Don't Be a Fool, Don't Offer a Counteroffer

Don't Be a Fool, Don't Offer a Counteroffer

Jeff Gipson Jeff Gipson | July 19, 2019

As a business manager, you will have a point in your career when an employee delivers you their resignation letter. Watching an employee leave your company is hard, especially if they’re a good one. 

Resignations are inevitable and there are a lot of ways to handle the situation: argue with them, express your relief, give a counteroffer, or accept their resignation respectfully.

Obviously, expressing resentment or relief at the candidate’s departure is not your best choice, but maybe you’re considering suggesting a counteroffer. Last week, we advised candidates that accepting a counteroffer was not in their best interest, and this week, we want to tell you why even suggesting a counteroffer in the first place is a bad idea. 

Here are a few things you should consider before offering a counteroffer:

Sets a precedent. If you start proposing counteroffers, you have to think about where the buck stops. How many counteroffers are you willing to offer in a year? What employees are worth keeping? By offering one employee a counteroffer, you risk damaging your employer brand with other employees. When you give an employee a raise, a promotion or another perk as a retention measure, other employees who have worked hard will start questioning the value of their work. They may even think about resigning themselves in an attempt to get the same offer.

It’s a temporary fix. A lot of counteroffers include higher compensation, but it’s likely not enough to satisfy the resignee. There’s a pretty good chance the employee isn’t just leaving because they want higher compensation. Most employees leave because of negative work cultures, issues with management, or the workload, not just because they want more money. If a candidate accepts your counteroffer for extra benefits, there is an 80 percent chance they’ll be gone in less than six months because the issues haven’t been addressed. Since it can cost 33 percent of an employees salary to replace them, now you’ve paid them more to keep them on board, it will cost even more to replace them. Save yourself the effort and money and let them leave.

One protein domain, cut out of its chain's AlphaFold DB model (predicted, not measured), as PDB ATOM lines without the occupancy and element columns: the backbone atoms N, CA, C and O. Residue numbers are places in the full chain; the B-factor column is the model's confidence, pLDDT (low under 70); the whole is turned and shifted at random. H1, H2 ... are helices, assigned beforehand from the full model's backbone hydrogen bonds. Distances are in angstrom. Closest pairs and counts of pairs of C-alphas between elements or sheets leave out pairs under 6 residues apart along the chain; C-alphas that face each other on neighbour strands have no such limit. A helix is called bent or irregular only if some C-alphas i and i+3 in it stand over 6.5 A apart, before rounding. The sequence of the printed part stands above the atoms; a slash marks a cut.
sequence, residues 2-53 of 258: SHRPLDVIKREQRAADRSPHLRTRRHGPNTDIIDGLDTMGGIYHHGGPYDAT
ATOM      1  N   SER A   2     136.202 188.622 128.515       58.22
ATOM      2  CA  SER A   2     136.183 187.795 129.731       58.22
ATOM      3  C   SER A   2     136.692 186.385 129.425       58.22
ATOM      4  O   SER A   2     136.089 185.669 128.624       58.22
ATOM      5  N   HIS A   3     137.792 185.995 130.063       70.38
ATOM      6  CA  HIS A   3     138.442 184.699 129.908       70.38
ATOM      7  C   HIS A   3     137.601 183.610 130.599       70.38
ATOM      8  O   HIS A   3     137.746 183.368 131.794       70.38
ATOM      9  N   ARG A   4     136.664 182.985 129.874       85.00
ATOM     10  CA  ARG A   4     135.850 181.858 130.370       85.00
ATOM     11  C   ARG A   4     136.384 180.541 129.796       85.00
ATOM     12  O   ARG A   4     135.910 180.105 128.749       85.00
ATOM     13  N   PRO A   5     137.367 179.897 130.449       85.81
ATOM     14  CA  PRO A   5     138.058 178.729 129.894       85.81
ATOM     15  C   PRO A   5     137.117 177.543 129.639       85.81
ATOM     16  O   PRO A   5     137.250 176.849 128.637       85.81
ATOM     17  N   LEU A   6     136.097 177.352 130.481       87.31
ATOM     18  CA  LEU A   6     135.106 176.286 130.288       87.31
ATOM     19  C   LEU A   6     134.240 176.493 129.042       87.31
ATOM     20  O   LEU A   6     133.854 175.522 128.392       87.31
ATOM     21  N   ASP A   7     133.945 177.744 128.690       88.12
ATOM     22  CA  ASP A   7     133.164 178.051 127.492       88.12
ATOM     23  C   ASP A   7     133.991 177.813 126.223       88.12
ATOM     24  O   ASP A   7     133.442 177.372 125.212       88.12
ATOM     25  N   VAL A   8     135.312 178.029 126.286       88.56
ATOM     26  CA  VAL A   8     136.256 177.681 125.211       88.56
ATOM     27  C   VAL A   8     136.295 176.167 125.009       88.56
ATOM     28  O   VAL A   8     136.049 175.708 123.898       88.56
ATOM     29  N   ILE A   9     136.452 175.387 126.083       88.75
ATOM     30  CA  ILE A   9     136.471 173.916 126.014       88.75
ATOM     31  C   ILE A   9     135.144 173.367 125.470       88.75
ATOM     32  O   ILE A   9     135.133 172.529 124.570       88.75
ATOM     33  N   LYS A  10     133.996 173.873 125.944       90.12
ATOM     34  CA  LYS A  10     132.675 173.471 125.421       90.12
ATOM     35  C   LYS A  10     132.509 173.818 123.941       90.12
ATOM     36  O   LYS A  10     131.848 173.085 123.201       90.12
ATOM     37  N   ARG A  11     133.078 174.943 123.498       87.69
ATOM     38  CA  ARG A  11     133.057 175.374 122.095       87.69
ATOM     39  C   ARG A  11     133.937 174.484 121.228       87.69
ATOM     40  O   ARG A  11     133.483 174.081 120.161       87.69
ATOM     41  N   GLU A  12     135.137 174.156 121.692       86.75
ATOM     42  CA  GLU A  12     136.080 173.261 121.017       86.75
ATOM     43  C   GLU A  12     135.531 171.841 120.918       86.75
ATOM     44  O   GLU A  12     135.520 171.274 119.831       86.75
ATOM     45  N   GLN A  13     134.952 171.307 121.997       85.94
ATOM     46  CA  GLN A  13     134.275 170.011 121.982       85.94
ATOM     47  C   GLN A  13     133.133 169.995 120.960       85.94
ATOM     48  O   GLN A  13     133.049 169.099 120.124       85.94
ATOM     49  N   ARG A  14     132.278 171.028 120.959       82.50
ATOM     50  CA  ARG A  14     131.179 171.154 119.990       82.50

Everybody can be replaced. Even the best employees can be replaced. When an employee leaves, you have a plethora of options for replacing them. You can promote another current employee with similar skills, a knowledge of your company and a desire to grow in their career, or you can hire someone new. No matter what you decide, you’ll have a position available and you’ll need help getting it filled as soon as possible. By partnering with The James Allen Companies, you can get that position filled quickly with the best candidate possible. No one is irreplaceable, and we can find the candidates that have the right skills, talent and personality to work well at your organization. 


Dealing with an employee resignation leaves you with a lot of options, and proposing a counteroffer is not a good one. Accept the resignation with respect, wish the employee the best and use it as an opportunity to better your employer brand. Resignations are inevitable and if you’re needing to recruit professionals to help propel your business, give The James Allen Companies a call today to see how we can help you. 

About the Author

Jeff Gipson
Jeff Gipson
Jeff Gipson Sr. is a veteran of the staffing industry, with more than 30 years of experience. He got his start working for an international staffing organization where he focused on information technology placements across the country. In July 1992, Jeff continued his staffing career with a St. Louis based information technology staffing company. There, he was strategically involved in launching the organization’s first branch office — and subsequently three additional branch offices over the next several years. In July 2000 Jeff made another move — this time to launch his own staffing company, continuing his IT focus. In 2003 the organization was reinvented. Relying on his earlier sales career in the insurance industry, the company changed course and began building the firm around the insurance industry. The company continues to put all their energy in the insurance sector filling positions of all titles across the country. Jeff and his wife Carolyn have been married since 1980. They have three children and seven grandchildren.
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